Our History

Alternative Public School Thrives in West Asheville

A Brief History of Francine Delany New School For Children

In 1996, in response to ever-louder demands for public education reform, the North Carolina legislature passed the Charter School Law, allowing public funds to be used to operate up to 100 newly-created independent public schools.  Francine Delany New School for Children, at 119 Brevard Road just off of Haywood Road in West Asheville, was part of the first wave of these innovative public schools of choice, and it’s become one of the movements success stories, and a leader in alternative public education.

FDNSC was started by a group of seven dedicated teachers who wanted to create a public school that would put children and learning first.  The plan was to begin as a K-5 school, and add a grade the next three years, heading for a K-8 school with 140 students.  The Charter School law made no provision for start-up funds, so teachers put their houses and nest-eggs as collateral to get the site up and running.  Everyone worked incredibly hard, but still, the site wasn’t quite ready when September, 1997 rolled around.  In a wonderful gesture of community support, New Mount Olive Baptist Church opened its heart and its facilities to us, and for a little over a month, students and staff worked together, setting up classrooms in various little rooms Sunday evenings, teaching all week, and, Friday afternoons, packing up the school stuff in car trunks and turning the spaces back into a church.   On October 19, a day we celebrate each year as the school’s spiritual birthday, we finally moved into our current location at 119 Brevard Road.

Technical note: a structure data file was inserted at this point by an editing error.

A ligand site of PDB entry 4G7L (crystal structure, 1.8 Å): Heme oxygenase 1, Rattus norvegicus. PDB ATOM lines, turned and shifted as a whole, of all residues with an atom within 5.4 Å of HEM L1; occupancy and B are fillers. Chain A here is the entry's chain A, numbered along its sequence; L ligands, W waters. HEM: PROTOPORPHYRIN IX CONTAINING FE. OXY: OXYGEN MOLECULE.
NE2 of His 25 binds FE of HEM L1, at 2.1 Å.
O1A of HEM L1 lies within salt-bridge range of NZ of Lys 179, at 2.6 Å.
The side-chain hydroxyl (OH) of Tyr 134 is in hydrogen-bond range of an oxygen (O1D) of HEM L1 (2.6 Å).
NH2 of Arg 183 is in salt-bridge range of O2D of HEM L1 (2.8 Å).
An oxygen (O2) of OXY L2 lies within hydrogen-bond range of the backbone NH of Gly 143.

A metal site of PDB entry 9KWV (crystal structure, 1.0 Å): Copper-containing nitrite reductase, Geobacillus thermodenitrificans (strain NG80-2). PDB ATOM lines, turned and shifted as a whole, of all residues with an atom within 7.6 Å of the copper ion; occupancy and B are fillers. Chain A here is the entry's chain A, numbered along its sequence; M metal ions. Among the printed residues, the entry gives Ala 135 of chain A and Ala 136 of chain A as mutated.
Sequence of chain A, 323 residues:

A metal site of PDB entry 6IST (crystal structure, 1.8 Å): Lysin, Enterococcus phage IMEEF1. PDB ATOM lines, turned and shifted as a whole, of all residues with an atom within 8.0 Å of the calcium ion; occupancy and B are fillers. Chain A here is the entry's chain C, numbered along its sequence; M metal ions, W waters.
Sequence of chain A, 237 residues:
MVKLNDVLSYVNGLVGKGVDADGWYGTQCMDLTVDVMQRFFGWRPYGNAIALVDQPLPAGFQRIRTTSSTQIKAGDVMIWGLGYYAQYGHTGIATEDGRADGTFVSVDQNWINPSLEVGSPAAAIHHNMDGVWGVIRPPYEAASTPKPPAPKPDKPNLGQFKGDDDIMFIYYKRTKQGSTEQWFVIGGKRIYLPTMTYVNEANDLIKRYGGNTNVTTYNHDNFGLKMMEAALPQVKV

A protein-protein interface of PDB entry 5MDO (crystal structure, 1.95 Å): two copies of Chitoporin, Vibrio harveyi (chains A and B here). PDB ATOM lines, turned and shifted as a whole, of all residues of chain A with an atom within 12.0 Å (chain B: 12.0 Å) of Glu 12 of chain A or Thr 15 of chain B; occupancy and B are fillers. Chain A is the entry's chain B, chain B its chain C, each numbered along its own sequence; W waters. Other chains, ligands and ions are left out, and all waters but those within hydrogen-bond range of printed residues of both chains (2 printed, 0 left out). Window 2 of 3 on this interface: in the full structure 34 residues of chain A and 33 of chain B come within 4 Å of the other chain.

The school was named after Francine Delany, a wonderful local educator and principal, who always did right by the children in her schools, and who gave the teachers she worked with the freedom and encouragement to be their best. She worked with many of the folks who started this school, and her passing coincided with the beginnings of this school, so it seemed appropriate to honor her this way.

Each year of operations has brought unique challenges and successes, and sufficient funding will always be a problem.  Overall, however, the students we have sent to local high schools are doing wonderfully, our students’ state test scores continue to place us with the best of Asheville City’s public schools, we continue to retain our excellent, highly-trained staff, and our victory in the NC Supreme Court has helped make us an increasingly influential model for successful public school reform.   We look forward to many more years of service to our school’s community of learners, and to our community at large.